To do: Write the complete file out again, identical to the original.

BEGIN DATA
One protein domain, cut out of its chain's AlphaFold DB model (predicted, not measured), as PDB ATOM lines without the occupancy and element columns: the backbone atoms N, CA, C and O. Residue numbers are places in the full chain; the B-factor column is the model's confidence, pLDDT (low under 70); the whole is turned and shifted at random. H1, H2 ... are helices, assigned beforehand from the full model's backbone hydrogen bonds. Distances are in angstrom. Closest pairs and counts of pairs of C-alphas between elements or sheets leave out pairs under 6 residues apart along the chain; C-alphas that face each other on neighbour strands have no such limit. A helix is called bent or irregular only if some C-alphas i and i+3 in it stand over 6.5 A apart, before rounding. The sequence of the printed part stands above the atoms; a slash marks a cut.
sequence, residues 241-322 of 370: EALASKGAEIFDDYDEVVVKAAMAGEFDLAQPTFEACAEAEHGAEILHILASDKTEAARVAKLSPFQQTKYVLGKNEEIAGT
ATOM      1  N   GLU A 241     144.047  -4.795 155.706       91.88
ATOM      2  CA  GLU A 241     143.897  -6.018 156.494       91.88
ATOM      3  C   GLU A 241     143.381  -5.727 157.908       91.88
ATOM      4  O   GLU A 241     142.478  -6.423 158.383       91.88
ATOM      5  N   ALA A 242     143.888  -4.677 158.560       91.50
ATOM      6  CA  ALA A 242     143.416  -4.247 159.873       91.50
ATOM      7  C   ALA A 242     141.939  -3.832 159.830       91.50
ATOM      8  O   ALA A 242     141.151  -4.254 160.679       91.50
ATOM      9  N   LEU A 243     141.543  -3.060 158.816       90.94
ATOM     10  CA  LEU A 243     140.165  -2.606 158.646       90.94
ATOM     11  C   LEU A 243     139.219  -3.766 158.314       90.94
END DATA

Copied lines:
One protein domain, cut out of its chain's AlphaFold DB model (predicted, not measured), as PDB ATOM lines without the occupancy and element columns: the backbone atoms N, CA, C and O. Residue numbers are places in the full chain; the B-factor column is the model's confidence, pLDDT (low under 70); the whole is turned and shifted at random. H1, H2 ... are helices, assigned beforehand from the full model's backbone hydrogen bonds. Distances are in angstrom. Closest pairs and counts of pairs of C-alphas between elements or sheets leave out pairs under 6 residues apart along the chain; C-alphas that face each other on neighbour strands have no such limit. A helix is called bent or irregular only if some C-alphas i and i+3 in it stand over 6.5 A apart, before rounding. The sequence of the printed part stands above the atoms; a slash marks a cut.
sequence, residues 241-322 of 370: EALASKGAEIFDDYDEVVVKAAMAGEFDLAQPTFEACAEAEHGAEILHILASDKTEAARVAKLSPFQQTKYVLGKNEEIAGT
ATOM      1  N   GLU A 241     144.047  -4.795 155.706       91.88
ATOM      2  CA  GLU A 241     143.897  -6.018 156.494       91.88
ATOM      3  C   GLU A 241     143.381  -5.727 157.908       91.88
ATOM      4  O   GLU A 241     142.478  -6.423 158.383       91.88
ATOM      5  N   ALA A 242     143.888  -4.677 158.560       91.50
ATOM      6  CA  ALA A 242     143.416  -4.247 159.873       91.50
ATOM      7  C   ALA A 242     141.939  -3.832 159.830       91.50
ATOM      8  O   ALA A 242     141.151  -4.254 160.679       91.50
ATOM      9  N   LEU A 243     141.543  -3.060 158.816       90.94
ATOM     10  CA  LEU A 243     140.165  -2.606 158.646       90.94
ATOM     11  C   LEU A 243     139.219  -3.766 158.314       90.94